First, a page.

Large amounts of employer stock in your 401k?
If you have a large amount of highly appreciated employer stock in your 401k than this article is for you. We will cover the basics of a tax strategy called Net Unrealized Appreciation (NUA). It’s important to understand that this strategy is not a one size fits all approach and needs to be looked at individually to see if it would be beneficial to you.
Here’s a very basic example so you can understand the strategy;
You have been working at a company for many years and have accumulated a lot of your employer’s stock. The company has had tremendous growth while you have worked there and the stock steadily increases every year. After a quick estimate you think there has been around $200,000 in company stock contributions but the value of the stock is worth $700,000.
A $500,000 gain! But how is that money going to be taxed when you withdraw it?
Scenario #1 – You retire and roll over your entire 401k to an IRA. Each year you withdraw money from your IRA it will be taxed at your ordinary income tax rate.
Scenario #2 – You retire and elect using the NUA strategy. This will allow you to take the $500,000 and have it taxed as capital gains and the $200,000 will be taxed at your ordinary income tax rate. This can save a significant amount of taxes.
As I mentioned this example is very basic so it’s important to talk to a financial or tax professional before making your decision. Let’s dive a little deeper into the criteria and execution portion.
4 things you need to be aware of;
The employer stock is required to be “transferred in-kind”. It should not be sold in your 401k and then transferred afterward.
The NUA strategy must be completed all at once which is also known as a “lump-sum distribution” – The participant has the option on where to distribute the money and it can be split up between an IRA rollover and NUA election to further defer taxes on a portion of the account.
The entire account needs to be distributed in a “single tax year”. This doesn’t necessarily mean at the exact same time, but a tax or financial professional can walk you through it.
The lump-sum distribution can only happen after one of four qualifying events or “Trigger event”; Reaching age 59 ½ (most common), Death, Disability, Separation from service.
4 scenarios that increase the benefits of NUA;
Tax rates - The larger the difference between your ordinary income tax rate and your long-term capital gains tax rate, the greater the potential tax savings from electing NUA tax treatment of company stock.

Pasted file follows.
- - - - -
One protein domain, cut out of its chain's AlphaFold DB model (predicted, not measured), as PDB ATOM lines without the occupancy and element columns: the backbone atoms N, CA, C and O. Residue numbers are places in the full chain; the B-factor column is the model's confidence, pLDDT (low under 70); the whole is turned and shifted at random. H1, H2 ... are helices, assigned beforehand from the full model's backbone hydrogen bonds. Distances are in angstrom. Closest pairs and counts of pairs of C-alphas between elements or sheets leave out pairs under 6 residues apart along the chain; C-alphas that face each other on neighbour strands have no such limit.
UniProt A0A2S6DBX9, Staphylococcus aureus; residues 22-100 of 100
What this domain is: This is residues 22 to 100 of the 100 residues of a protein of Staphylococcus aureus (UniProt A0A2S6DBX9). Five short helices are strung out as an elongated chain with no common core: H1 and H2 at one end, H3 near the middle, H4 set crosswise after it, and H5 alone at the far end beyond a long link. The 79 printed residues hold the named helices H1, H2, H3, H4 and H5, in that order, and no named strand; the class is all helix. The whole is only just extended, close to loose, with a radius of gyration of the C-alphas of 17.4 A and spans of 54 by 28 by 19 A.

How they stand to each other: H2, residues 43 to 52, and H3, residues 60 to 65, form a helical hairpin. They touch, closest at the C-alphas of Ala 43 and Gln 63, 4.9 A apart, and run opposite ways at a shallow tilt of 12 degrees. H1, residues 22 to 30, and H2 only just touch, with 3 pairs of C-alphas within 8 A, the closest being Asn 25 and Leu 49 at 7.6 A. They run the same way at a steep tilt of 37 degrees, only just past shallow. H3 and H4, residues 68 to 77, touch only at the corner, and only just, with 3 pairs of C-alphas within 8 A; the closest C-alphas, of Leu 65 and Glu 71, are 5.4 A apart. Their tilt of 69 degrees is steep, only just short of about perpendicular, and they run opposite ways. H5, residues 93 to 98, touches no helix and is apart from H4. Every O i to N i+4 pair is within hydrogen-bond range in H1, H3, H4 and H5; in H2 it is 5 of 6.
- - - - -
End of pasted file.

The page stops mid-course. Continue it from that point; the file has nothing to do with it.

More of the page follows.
High Amount of Appreciation - The larger the dollar value of the stock's appreciation, the more the NUA rules can save you on taxes.
% of NUA in account - A NUA that is a higher percentage of total market value creates a greater potential tax savings. It can enable more of the proceeds to be taxed at the lower capital gains rate and less will be taxed at income tax rates.
Time horizon to distribution - The longer you plan to keep your assets invested in an IRA, the greater the potential benefit of that account's tax-deferred growth.
A shorter time frame makes the NUA election more attractive
A longer time frame makes the NUA election less attractive.
It’s important to remember that this is strategy can be complex but it is worth the investment of your time if you can save significant amount of money on taxes. Once again, always discuss this strategy with your financial professional before attempting to execute it.
Hope you found this article helpful and good luck out there!
All investing involves risk, including the possible loss of principal. There is no assurance that any investment strategy will be successful.
Before deciding whether to retain in a 401(k) or roll over to an IRA, an investor should consider various factors including, but not limited to, investment options, fees and expenses, services, withdrawal penalties, protection from creditors and legal judgments, required minimum distributions and possession of employer stock. Please view the Investor Alerts section of FINRA website for additional information.